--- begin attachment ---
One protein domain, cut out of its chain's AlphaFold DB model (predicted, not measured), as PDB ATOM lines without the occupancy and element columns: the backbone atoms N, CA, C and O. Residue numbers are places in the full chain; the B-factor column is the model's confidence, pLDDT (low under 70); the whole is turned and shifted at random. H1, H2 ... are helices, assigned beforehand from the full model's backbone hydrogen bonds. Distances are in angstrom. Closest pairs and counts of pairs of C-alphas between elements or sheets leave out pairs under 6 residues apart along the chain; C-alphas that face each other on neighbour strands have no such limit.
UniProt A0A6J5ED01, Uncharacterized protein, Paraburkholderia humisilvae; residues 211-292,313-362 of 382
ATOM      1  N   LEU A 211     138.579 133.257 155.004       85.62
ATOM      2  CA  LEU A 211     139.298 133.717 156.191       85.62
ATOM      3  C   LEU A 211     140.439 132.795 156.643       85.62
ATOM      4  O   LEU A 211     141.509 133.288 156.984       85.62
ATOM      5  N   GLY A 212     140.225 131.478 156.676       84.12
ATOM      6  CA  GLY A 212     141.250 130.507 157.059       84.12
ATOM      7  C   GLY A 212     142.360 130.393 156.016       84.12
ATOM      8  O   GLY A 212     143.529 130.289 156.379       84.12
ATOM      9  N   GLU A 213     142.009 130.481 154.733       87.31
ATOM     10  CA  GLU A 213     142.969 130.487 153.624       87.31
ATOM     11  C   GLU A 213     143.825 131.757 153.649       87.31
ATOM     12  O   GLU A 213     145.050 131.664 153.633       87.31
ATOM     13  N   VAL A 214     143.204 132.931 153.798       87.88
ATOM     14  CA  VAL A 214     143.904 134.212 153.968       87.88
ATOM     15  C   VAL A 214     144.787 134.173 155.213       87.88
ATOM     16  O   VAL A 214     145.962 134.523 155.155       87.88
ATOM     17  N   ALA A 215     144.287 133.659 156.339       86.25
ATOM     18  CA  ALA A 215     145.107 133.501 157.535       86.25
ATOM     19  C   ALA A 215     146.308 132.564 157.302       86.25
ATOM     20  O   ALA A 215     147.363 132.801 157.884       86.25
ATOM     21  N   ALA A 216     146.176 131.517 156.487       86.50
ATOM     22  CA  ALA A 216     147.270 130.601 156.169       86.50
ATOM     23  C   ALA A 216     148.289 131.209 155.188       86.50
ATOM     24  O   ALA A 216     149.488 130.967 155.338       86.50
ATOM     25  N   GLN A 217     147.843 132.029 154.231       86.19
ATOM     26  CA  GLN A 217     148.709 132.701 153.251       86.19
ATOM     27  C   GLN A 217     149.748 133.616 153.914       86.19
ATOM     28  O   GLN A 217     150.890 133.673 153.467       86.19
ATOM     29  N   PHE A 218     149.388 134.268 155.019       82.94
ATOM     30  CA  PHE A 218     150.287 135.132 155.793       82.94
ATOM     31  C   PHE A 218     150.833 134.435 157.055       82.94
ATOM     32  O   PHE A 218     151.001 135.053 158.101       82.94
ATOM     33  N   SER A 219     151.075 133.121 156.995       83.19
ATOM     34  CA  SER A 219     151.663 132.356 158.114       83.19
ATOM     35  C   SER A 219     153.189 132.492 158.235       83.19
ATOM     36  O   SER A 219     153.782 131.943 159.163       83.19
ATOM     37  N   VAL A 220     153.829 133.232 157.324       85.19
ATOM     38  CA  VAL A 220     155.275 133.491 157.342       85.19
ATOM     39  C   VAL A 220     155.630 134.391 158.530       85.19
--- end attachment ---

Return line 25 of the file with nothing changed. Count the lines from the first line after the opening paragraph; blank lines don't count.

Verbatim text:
ATOM     24  O   ALA A 216     149.488 130.967 155.338       86.50